With just two weeks remaining in the regular season, the Around The League crew is pumping out all of the relevant material to recap 2013 and prepare you for the postseason. Gregg Rosenthal and Marc Sessler have you covered on both the NFC and AFC Playoff Picture. We also have a handy list of every playoff scenario.
Over the next two weeks, my Position Rankings series will look forward to 2014 by highlighting the NFL's best offensive and defensive nuclei.
In the meantime, below is our Week 16 stock report on the NFL Honors awards.
Most Valuable Player
Harrison: Week 16 Power Rankings
Expecting the NFL pecking order to crystallize in the latter stages of the season? Not so fast! Elliot Harrison reshuffles the deck. READ
Brees is the only quarterback within 17 touchdown passes of Manning's 47. Everyone else is playing for second place in the MVP race. Manning's team owns the second-best record in the league, and he's on pace for a record-breaking 54 touchdowns and 5,499 passing yards.
Charles has gained separation from Calvin Johnson as the most valuable skill-position player after turning in one of the best receiving performances by a running back in NFL history. He put on a screen-pass clinic at Oakland. The focal point of a suddenly explosive Chiefs offense, Charles leads all backs in touchdowns and receiving yards while ranking fourth in rushing yards. Meanwhile, Johnson dropped three passes in a must-win game versus the RavensMonday night.
Defensive Player of the Year
We've been waiting for a clear victor to emerge, but it's not going to happen. Watt is the most disruptive defensive force in the game, but Quinn has made more game-changing plays this season. Vying with Dwight Freeney and Jevon Kearse as the fastest defensive end we've seen, Quinn leads the NFL in forced fumbles and is pulling away from the pack in combined sacks, hits and hurries.
How are voters expected to choose between Thomas and Richard Sherman on Seattle's top-ranked defense? It's Thomas' freakish range that is the key to the "Legion of Boom" secondary. Quarterbacks have spent the majority of the season avoiding Sherman.
Cameron Jordan and Calais Campbell belong in the discussion as well, but don't forget about a pair of Buccaneers stars -- Lavonte David and Gerald McCoy. David has been the best all-around linebacker in the NFL this season while McCoy has displaced Geno Atkins as the NFL's dominant three-technique defensive tackle.
Offensive Rookie of the Year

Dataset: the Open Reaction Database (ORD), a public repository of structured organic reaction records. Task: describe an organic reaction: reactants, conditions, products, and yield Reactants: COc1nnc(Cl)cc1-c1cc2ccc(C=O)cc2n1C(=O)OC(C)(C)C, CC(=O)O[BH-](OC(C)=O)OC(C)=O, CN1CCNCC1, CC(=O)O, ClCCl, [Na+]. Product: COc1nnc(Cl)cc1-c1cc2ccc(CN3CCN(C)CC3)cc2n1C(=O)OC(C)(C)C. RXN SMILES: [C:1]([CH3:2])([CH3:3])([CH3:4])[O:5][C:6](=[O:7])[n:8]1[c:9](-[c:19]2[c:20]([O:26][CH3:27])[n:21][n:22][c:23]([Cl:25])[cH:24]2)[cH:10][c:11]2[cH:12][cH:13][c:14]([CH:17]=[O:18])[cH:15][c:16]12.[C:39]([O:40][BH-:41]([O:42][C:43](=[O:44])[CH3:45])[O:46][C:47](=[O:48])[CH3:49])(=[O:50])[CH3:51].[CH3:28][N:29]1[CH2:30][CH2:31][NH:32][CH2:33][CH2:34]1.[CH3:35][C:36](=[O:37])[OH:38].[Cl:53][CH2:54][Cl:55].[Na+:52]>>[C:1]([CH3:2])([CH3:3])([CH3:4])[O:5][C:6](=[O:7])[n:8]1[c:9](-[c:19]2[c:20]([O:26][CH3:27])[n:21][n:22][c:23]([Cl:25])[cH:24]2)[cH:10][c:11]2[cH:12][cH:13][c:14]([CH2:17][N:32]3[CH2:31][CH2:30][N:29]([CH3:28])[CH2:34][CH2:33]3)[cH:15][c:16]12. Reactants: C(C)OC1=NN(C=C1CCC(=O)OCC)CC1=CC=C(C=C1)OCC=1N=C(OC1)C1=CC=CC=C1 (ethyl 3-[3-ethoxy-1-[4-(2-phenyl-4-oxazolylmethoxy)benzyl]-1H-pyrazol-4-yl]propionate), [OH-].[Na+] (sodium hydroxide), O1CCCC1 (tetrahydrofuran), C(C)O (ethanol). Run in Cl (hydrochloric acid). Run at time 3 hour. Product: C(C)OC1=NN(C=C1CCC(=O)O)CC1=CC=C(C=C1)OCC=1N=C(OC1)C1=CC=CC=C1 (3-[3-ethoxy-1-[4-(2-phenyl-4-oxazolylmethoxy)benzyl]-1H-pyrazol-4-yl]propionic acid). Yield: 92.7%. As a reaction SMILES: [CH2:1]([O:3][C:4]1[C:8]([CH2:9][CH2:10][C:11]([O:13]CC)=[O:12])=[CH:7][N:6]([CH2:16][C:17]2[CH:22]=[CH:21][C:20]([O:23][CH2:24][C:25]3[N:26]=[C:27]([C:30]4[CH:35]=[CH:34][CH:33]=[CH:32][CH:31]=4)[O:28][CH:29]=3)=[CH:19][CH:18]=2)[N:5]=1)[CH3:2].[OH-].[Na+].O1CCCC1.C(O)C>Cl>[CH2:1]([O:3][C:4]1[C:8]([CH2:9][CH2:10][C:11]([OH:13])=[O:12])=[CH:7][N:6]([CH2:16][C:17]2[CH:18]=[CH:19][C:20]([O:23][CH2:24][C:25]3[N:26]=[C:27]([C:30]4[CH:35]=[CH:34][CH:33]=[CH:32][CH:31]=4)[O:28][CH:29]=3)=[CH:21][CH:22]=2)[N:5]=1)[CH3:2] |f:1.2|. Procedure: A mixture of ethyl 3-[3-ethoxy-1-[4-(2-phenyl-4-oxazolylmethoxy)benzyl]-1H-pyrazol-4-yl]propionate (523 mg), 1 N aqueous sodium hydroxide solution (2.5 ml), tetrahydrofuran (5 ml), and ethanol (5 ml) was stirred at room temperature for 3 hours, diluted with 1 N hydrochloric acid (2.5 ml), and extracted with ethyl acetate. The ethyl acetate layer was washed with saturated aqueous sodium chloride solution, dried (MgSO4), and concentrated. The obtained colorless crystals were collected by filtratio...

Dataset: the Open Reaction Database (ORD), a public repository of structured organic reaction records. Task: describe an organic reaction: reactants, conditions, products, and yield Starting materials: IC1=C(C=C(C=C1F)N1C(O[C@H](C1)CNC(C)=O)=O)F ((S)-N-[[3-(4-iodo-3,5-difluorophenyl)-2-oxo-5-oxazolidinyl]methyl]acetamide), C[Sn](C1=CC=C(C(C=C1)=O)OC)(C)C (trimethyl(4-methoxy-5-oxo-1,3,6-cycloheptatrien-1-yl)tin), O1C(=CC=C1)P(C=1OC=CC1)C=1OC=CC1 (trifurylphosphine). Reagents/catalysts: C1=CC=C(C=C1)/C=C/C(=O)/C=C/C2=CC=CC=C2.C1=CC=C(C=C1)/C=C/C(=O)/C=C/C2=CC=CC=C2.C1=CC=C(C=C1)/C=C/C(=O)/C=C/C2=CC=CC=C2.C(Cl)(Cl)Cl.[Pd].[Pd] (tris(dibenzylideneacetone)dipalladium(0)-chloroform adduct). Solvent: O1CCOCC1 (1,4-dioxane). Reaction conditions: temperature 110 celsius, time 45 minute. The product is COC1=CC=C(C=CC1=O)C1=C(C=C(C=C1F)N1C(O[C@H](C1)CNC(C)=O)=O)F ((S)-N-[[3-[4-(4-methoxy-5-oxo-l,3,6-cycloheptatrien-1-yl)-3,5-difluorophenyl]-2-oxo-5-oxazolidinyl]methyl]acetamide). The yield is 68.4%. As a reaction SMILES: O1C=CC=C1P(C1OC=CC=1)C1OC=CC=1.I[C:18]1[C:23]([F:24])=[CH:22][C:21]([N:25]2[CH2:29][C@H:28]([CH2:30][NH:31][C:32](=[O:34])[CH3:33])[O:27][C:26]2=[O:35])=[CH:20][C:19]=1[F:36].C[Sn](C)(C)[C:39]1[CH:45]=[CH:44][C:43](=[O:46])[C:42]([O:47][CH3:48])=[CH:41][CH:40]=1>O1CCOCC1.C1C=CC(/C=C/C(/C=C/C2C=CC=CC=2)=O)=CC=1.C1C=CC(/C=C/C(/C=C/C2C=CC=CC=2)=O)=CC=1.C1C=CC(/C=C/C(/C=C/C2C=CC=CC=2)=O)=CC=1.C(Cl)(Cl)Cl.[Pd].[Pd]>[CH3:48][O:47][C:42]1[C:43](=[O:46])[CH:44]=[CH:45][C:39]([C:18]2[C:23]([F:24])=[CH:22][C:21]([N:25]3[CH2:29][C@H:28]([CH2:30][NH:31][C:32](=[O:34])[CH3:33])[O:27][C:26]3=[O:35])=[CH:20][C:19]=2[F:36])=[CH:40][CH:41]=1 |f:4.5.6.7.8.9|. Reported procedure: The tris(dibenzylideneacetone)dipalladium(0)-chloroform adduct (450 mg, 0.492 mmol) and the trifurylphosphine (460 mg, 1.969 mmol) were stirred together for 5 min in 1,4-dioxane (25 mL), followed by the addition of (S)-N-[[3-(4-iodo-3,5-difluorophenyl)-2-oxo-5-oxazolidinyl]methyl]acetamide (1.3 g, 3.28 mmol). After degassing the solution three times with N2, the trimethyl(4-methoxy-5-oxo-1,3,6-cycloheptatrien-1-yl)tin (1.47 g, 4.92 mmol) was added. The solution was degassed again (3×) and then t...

We're going to need the final two games to decide this one. Lacy has put the Packers on his back in consecutive season-saving wins over the Falcons and Cowboys. Allen is joining the ranks of A.J. Green, Marques Colston, Anquan Boldin and the wayward Michael Clayton as the most productive rookie wide receivers of the past decade. The Bengals' offense will be among the league's most dangerous once Bernard replaces BenJarvus Green-Ellis as the No. 1 tailback.
Glennon got his season back on track versus the 49ers, but Cardinals running back Andre Ellington is gaining on him. The sixth-round draft pick leads the league in yards per carry and percentage of rushes that result in runs of at least 10 yards. Other rookies worth mentioning: Le'Veon Bell, Larry Warford, DeAndre Hopkins, D.J. Fluker and Kyle Long.
Defensive Rookie of the Year
Bruce Arians lamented that it "would take two guys" to replace Tyrann Mathieu. The Cardinals promptly surrendered a season-high 394 passing yards and 34 points to Ryan Fitzpatrick's Titans in Mathieu's first game out of the lineup. If not for the three games that will be missed due to injury, the Honey Badger would top this list.
One of the NFL's most athletic linebackers, Alonso is second in quarterback hurries, third in tackles and eighth in stops at the position. Richardson is already one of the most effective run-stuffing ends in the league. Lotulelei's ability to occupy multiple blockers has allowed Kuechly and Thomas Davis to flourish at a Pro Bowl level.
Coach of the Year
Carroll and general manager John Schneider deserve to make a clean sweep of the Coach of the Year and Executive of the Year awards. The Seahawks boast one of the deepest rosters of the free-agency era, which is how they have survived the losses of multiple offensive linemen and key players such as Percy Harvin, Sidney Rice, Brandon Browner, Walter Thurmond and K.J. Wright. Carroll has worked wonders with mid- and late-round draft picks since arriving in Seattle.